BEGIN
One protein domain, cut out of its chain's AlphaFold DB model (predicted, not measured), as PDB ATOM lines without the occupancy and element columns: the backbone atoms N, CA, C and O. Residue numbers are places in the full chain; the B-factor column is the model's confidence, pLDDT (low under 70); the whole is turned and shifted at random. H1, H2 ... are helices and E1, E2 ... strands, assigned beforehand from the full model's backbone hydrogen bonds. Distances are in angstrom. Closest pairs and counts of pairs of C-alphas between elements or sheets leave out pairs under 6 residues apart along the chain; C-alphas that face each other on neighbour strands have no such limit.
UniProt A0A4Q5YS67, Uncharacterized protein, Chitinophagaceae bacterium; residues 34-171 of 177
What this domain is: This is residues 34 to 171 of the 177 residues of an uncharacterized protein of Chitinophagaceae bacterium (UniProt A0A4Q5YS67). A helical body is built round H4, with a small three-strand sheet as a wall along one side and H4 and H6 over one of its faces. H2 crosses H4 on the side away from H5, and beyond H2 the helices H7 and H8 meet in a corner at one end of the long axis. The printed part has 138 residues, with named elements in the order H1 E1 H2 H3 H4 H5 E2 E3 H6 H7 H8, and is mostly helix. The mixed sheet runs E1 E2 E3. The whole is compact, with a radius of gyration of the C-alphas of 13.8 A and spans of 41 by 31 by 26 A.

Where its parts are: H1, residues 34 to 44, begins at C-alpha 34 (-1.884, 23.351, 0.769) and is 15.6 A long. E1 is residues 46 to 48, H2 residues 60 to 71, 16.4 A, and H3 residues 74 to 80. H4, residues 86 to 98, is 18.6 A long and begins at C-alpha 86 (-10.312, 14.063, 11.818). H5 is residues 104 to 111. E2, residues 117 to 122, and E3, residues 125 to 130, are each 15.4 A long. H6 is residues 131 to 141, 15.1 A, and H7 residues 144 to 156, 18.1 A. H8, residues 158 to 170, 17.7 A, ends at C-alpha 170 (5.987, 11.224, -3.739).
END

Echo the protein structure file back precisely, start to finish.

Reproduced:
One protein domain, cut out of its chain's AlphaFold DB model (predicted, not measured), as PDB ATOM lines without the occupancy and element columns: the backbone atoms N, CA, C and O. Residue numbers are places in the full chain; the B-factor column is the model's confidence, pLDDT (low under 70); the whole is turned and shifted at random. H1, H2 ... are helices and E1, E2 ... strands, assigned beforehand from the full model's backbone hydrogen bonds. Distances are in angstrom. Closest pairs and counts of pairs of C-alphas between elements or sheets leave out pairs under 6 residues apart along the chain; C-alphas that face each other on neighbour strands have no such limit.
UniProt A0A4Q5YS67, Uncharacterized protein, Chitinophagaceae bacterium; residues 34-171 of 177
What this domain is: This is residues 34 to 171 of the 177 residues of an uncharacterized protein of Chitinophagaceae bacterium (UniProt A0A4Q5YS67). A helical body is built round H4, with a small three-strand sheet as a wall along one side and H4 and H6 over one of its faces. H2 crosses H4 on the side away from H5, and beyond H2 the helices H7 and H8 meet in a corner at one end of the long axis. The printed part has 138 residues, with named elements in the order H1 E1 H2 H3 H4 H5 E2 E3 H6 H7 H8, and is mostly helix. The mixed sheet runs E1 E2 E3. The whole is compact, with a radius of gyration of the C-alphas of 13.8 A and spans of 41 by 31 by 26 A.

Where its parts are: H1, residues 34 to 44, begins at C-alpha 34 (-1.884, 23.351, 0.769) and is 15.6 A long. E1 is residues 46 to 48, H2 residues 60 to 71, 16.4 A, and H3 residues 74 to 80. H4, residues 86 to 98, is 18.6 A long and begins at C-alpha 86 (-10.312, 14.063, 11.818). H5 is residues 104 to 111. E2, residues 117 to 122, and E3, residues 125 to 130, are each 15.4 A long. H6 is residues 131 to 141, 15.1 A, and H7 residues 144 to 156, 18.1 A. H8, residues 158 to 170, 17.7 A, ends at C-alpha 170 (5.987, 11.224, -3.739).